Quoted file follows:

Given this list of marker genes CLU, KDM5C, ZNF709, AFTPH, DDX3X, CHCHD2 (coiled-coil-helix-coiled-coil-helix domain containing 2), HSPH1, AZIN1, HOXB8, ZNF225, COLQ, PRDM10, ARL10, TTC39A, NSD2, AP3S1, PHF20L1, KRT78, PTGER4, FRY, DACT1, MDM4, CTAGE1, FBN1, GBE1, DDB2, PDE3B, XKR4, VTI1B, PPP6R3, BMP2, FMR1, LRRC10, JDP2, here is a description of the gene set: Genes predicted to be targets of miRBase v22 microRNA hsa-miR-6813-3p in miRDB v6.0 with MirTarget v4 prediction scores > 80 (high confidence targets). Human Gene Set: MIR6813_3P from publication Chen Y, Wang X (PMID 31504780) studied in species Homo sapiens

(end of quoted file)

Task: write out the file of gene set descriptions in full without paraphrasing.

Given this list of marker genes CLU, KDM5C, ZNF709, AFTPH, DDX3X, CHCHD2 (coiled-coil-helix-coiled-coil-helix domain containing 2), HSPH1, AZIN1, HOXB8, ZNF225, COLQ, PRDM10, ARL10, TTC39A, NSD2, AP3S1, PHF20L1, KRT78, PTGER4, FRY, DACT1, MDM4, CTAGE1, FBN1, GBE1, DDB2, PDE3B, XKR4, VTI1B, PPP6R3, BMP2, FMR1, LRRC10, JDP2, here is a description of the gene set: Genes predicted to be targets of miRBase v22 microRNA hsa-miR-6813-3p in miRDB v6.0 with MirTarget v4 prediction scores > 80 (high confidence targets). Human Gene Set: MIR6813_3P from publication Chen Y, Wang X (PMID 31504780) studied in species Homo sapiens